By Patrick Reilly
Bills of Mortality: affliction and future in Plague Literature from Early glossy to Postmodern Times explores the dynamic among the very fact of plague and the constructs of future lethal disorder generates in literary texts starting from Daniel Defoe’s A magazine of the Plague Year to Tony Kushner’s Angels in America. the amount is of curiosity to readers in either literary and clinical, particularly scientific, fields. moreover, it serves as an available creation to plague literature and to the sector during which it has advanced due to the fact precedent days. To undergraduate and graduate scholars, Bills of Mortality gives a chance for scholarly engagement in a subject matter no much less well timed now than it used to be while plague struck Milan in 1629 or ravaged Venice in 1912 or felled Thebes in antiquity.
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Additional resources for Bills of Mortality: Disease and Destiny in Plague Literature from Early Modern to Postmodern Times
S measured irony yields to the voice of the Dissenter as he attributes some responsibility for the plague’s visitation to royalist excess and folly, the failure of moral (Presbyterian) restraint in the circle of the profligate Court having elicited to a significant—and deadly—degree God’s judgment on the entire nation. Only it is the poor people who are dying. The Court may have been frolicking in Oxford, but in London, mostly among the poor, in the week of July 4–11, “1268 [died] of all distempers, whereof it might be supposed 900 died of the plague” (16).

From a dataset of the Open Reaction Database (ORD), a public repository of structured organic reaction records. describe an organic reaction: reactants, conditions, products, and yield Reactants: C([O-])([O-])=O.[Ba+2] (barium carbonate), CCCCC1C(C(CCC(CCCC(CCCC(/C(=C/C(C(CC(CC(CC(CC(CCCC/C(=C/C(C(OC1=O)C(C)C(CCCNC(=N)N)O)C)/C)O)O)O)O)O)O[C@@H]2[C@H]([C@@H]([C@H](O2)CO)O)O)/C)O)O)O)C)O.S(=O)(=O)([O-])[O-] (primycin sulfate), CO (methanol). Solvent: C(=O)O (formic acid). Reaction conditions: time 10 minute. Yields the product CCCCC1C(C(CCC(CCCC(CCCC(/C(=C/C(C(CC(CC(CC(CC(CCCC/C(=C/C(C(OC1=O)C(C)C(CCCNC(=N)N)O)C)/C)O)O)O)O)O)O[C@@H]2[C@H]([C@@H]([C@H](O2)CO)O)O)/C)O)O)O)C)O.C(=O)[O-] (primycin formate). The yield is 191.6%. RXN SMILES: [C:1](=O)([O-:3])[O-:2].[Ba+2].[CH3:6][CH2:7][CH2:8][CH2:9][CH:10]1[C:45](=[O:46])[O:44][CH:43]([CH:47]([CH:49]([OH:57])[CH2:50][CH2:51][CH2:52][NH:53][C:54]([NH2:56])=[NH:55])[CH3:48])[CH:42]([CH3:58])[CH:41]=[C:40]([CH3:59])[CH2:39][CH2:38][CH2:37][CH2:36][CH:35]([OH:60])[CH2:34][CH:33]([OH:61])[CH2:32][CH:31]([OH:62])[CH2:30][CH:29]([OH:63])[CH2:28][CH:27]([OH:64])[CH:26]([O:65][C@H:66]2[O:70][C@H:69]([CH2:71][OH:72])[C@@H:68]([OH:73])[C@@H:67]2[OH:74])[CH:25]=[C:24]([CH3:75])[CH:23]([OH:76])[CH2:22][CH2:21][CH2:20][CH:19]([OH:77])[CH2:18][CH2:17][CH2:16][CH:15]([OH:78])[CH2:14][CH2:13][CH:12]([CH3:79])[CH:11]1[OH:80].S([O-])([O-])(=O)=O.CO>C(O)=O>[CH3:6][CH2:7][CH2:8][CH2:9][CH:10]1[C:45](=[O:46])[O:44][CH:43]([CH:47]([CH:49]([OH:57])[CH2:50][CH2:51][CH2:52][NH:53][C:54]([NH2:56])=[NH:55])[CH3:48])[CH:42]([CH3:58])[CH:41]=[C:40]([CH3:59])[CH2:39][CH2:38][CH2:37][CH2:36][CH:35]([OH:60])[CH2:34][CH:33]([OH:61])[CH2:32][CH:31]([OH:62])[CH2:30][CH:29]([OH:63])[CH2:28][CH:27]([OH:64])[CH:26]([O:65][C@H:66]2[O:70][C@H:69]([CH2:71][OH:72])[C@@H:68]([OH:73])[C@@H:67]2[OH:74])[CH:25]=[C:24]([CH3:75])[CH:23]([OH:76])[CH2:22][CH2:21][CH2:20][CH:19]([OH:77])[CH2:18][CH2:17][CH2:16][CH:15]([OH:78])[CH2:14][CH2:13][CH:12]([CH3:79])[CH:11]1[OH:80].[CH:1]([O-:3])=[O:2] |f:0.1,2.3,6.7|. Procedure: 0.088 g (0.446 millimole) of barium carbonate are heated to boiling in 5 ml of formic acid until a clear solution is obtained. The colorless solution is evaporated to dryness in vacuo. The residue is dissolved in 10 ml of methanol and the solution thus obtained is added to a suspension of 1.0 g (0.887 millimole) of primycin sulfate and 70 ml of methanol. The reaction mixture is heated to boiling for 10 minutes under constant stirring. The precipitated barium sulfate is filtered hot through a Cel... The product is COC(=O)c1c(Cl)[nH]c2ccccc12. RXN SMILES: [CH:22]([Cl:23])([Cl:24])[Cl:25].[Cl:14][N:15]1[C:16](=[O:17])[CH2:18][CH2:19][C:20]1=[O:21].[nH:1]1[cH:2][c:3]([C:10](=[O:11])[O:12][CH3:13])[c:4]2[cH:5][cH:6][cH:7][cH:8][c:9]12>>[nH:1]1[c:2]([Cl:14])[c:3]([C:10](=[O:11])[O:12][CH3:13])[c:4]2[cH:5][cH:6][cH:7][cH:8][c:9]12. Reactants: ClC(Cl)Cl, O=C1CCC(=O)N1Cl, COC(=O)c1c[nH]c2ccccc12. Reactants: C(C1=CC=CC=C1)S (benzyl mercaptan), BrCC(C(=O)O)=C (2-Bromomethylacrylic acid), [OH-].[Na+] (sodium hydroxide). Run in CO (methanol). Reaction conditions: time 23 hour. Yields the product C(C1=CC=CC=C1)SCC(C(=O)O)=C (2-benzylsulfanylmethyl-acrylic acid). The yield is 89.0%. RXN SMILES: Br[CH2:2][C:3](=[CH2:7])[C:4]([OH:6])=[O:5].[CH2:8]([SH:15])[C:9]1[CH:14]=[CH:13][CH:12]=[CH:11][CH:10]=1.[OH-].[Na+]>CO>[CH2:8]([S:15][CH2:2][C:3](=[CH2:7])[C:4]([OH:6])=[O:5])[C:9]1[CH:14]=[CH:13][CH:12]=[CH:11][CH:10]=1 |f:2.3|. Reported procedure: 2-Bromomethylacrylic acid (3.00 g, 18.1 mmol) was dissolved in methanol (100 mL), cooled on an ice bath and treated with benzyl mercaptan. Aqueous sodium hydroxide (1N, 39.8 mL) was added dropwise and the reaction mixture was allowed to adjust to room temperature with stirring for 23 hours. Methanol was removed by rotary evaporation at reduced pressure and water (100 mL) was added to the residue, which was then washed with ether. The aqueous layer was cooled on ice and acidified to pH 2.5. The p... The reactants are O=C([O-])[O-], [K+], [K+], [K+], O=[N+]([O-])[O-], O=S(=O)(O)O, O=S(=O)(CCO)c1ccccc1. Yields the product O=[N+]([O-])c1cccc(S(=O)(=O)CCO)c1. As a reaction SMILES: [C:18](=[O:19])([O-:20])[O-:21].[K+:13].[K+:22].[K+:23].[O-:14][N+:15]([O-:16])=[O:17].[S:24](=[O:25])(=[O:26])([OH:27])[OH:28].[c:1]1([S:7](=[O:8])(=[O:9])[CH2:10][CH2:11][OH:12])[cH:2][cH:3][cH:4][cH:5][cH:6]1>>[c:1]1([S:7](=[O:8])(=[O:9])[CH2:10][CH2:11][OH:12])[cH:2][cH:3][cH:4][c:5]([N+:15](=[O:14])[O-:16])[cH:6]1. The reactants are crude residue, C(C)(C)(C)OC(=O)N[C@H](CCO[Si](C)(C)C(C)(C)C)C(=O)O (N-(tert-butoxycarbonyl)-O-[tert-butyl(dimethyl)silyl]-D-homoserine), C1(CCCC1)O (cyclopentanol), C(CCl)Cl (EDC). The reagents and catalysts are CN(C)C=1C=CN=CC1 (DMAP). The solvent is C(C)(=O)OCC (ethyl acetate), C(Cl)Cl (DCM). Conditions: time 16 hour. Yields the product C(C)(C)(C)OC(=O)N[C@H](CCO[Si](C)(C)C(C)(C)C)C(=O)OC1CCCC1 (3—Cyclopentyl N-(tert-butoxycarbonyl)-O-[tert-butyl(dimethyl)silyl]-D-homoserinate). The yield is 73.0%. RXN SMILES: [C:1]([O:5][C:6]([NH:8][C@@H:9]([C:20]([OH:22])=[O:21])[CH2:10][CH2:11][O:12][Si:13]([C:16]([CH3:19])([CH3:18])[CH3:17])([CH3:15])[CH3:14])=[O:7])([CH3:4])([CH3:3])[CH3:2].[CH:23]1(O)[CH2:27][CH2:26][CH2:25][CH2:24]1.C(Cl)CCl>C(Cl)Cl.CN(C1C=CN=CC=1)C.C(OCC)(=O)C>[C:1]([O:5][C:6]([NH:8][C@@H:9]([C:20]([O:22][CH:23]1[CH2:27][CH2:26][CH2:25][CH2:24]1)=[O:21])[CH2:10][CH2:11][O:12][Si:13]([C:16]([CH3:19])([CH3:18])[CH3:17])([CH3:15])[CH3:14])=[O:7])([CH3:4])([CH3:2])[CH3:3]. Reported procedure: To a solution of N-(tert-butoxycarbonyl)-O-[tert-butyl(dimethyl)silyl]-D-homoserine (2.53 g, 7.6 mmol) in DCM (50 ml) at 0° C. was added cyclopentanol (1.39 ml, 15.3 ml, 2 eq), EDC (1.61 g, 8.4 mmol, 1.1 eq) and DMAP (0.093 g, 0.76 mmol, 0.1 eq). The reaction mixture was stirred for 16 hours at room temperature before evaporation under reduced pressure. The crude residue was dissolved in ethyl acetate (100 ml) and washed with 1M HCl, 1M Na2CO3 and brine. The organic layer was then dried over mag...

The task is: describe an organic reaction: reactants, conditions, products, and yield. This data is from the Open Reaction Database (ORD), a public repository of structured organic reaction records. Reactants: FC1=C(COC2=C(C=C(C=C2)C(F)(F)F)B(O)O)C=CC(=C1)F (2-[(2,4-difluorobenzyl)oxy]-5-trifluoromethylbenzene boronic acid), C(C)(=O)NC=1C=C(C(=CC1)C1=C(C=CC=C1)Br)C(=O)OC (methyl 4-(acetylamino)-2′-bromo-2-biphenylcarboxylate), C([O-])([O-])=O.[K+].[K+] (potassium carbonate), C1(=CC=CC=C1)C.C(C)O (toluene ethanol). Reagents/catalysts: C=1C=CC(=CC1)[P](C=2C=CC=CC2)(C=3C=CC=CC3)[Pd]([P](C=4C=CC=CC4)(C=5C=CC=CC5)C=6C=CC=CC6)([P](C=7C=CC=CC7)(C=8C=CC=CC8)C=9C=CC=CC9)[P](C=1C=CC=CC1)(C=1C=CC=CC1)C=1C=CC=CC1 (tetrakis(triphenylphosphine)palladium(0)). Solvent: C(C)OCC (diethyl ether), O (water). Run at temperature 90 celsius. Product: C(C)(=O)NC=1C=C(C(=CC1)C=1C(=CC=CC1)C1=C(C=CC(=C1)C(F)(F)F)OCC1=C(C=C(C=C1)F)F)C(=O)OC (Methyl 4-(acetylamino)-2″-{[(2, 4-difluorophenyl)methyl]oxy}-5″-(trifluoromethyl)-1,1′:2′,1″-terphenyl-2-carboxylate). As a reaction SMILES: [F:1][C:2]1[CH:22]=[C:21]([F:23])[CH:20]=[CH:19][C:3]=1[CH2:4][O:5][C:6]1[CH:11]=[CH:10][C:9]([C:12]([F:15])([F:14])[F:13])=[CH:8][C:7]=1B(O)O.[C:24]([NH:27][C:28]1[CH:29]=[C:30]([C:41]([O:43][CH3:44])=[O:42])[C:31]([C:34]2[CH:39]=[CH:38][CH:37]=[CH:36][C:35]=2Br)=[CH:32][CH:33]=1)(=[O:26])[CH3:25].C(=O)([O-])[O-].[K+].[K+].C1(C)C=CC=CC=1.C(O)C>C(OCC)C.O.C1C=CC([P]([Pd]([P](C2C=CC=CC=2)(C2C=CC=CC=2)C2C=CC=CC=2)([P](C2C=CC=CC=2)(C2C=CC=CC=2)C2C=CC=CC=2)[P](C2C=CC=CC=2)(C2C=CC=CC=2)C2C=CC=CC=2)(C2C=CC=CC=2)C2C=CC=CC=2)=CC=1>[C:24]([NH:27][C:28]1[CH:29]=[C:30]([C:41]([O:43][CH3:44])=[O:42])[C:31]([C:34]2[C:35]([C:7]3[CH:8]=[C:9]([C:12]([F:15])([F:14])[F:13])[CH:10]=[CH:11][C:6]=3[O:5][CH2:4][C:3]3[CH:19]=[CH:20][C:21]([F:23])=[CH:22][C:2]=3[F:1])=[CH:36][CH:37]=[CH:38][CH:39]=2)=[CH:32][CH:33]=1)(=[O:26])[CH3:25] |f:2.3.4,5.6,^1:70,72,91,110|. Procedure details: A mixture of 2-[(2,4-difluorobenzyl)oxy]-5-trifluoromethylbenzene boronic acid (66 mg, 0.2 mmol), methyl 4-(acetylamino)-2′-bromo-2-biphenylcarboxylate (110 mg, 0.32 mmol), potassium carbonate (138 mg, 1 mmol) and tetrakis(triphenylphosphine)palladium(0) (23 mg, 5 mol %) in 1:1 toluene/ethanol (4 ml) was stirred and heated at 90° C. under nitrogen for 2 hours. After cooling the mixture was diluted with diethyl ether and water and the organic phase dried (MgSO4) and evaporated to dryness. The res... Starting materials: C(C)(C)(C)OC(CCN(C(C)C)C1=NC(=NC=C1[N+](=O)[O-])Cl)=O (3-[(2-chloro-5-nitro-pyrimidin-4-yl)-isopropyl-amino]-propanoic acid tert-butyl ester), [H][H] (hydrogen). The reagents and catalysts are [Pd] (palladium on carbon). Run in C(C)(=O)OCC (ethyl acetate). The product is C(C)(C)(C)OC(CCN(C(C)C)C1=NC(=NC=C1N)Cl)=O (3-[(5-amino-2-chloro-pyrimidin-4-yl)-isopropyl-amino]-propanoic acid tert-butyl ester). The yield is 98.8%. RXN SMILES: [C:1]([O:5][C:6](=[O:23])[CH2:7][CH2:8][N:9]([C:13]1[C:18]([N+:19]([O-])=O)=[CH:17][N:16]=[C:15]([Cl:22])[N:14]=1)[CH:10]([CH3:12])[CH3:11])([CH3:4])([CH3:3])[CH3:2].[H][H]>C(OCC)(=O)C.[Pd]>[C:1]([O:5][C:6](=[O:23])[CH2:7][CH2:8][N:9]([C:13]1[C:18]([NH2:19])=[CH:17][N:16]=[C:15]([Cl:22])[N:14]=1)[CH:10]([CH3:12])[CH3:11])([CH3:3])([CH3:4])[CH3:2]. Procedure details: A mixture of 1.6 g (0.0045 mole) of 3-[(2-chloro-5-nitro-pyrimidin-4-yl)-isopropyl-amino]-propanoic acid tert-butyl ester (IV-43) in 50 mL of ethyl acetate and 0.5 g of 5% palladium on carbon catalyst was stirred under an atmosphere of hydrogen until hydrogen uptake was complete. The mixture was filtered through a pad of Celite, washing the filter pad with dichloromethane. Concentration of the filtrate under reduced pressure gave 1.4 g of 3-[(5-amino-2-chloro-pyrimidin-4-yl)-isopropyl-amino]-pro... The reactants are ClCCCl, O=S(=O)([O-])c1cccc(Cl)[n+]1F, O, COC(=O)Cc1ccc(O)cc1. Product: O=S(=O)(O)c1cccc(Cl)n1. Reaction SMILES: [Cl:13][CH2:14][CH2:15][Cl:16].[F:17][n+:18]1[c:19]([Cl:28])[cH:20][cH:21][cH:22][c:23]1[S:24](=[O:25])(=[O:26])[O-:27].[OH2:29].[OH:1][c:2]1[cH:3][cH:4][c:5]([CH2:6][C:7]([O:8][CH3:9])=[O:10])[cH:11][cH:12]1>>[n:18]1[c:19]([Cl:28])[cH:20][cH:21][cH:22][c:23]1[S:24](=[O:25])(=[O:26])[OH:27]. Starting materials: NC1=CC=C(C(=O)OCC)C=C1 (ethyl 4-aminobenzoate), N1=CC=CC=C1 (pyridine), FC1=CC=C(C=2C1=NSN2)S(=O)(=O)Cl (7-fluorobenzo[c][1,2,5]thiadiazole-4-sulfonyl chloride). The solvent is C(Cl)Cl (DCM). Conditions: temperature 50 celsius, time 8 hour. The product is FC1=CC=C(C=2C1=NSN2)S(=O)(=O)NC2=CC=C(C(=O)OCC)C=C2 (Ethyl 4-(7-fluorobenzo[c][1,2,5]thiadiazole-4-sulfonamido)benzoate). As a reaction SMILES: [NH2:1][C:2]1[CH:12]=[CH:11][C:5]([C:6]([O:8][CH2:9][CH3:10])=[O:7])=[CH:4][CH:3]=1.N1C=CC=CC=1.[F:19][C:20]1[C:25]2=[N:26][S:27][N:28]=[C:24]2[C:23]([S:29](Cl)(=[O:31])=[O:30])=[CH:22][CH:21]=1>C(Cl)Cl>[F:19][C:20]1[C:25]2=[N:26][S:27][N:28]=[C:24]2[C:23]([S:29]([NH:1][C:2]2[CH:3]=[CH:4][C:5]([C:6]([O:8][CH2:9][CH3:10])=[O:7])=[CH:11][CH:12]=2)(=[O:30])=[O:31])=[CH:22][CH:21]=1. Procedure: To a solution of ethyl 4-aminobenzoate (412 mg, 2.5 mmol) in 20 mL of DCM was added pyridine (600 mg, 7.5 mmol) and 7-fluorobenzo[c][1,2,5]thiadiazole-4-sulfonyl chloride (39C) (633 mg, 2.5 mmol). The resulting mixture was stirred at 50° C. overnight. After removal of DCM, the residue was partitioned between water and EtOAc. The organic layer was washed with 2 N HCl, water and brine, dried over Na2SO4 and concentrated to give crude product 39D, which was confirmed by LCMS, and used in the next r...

F. notes, then adds that he believes “this account was deficient” and “there died above ten thousand a week for all those weeks”; for in the city’s “inexpressible” confusion the bodies in the dead-carts often went uncounted, frequently because the drivers themselves died either in transit to or at the site of the burial pits (176-7). Accurate or not, the numbers convey the stark reality of the plague; they establish the matter of the black death’s overwhelming fact, especially among the mass of people abandoned to the pestilential city.
F. may assert himself to be in his resolve, which he has lodged—sincerely, to all appearances—less, it seems, in his economic concerns as a tradesman than in his faith that his destiny lies in the protective hand of God, he does more than once in the face of a plague that is in fact claiming victims by the thousands regret his decision: “I have already said that I repented several times that I had ventured to stay in town, and had not gone away with my brother and his family” (174). ’s part bears little comparison to the willful indifference to the danger of contagion manifested by the predestinarian Turks and Mahometans or to the hysteria and fatalist folly of half-mad Londoners on the city’s plague-infested streets.
Bills of Mortality: Disease and Destiny in Plague Literature from Early Modern to Postmodern Times by Patrick Reilly